Crisis Planning: Prepare for a Rainy Day

Reviewed Aug 30, 2016

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Summary

Gather information you will need for:

  • Health emergencies
  • Natural disasters
  • Financial or legal matters

We all have rainy days, and some of us have hurricanes. You can prepare now for an emergency, large or small, by creating a kit. Write down all the needed information and store it in a safe place, so you’ll have it when you need it.

An emergency kit is a type of umbrella. Sometimes you don’t need to do much to prevent a small problem from turning into a big one. For example, if you lose your power in a storm but have a flashlight, you’ll be able to find your keys, your meds, and other important things. Without that light, your power emergency could quickly get out of hand.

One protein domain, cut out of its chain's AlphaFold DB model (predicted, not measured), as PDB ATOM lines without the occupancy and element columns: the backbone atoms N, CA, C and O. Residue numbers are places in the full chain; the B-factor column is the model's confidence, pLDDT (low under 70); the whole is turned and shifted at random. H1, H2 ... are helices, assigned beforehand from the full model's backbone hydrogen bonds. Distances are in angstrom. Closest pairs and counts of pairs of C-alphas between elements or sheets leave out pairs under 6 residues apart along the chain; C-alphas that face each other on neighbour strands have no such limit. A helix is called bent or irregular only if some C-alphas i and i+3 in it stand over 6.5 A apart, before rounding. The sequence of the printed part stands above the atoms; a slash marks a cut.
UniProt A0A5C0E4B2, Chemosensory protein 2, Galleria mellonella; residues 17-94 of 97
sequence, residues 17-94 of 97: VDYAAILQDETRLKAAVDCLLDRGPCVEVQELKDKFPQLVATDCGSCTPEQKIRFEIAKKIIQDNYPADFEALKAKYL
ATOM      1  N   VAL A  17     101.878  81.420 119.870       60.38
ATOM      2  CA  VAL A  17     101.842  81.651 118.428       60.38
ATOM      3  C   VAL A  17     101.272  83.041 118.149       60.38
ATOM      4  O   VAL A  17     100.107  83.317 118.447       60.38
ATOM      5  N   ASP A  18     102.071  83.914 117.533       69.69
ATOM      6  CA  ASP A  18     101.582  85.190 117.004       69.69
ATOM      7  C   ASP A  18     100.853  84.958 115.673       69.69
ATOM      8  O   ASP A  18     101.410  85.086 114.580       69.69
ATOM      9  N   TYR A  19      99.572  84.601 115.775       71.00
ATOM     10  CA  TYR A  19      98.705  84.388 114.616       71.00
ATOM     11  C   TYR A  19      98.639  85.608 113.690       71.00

Crisis plan: Expect the unexpected

Here are a few things to find now—before you need them—so you can prepare your own crisis plan:

  1. Medical information. Make a list of your doctors and service providers. Write down the drugstores you use, your meds, and renewal numbers. Also make note of any allergies, disabilities, or diet restrictions. Write a few words about your most serious health problems. 
  2. Important phone numbers. Keep numbers handy for your medical and mental health doctor. Also write down the local police, fire department, and utility companies (in case of a natural disaster).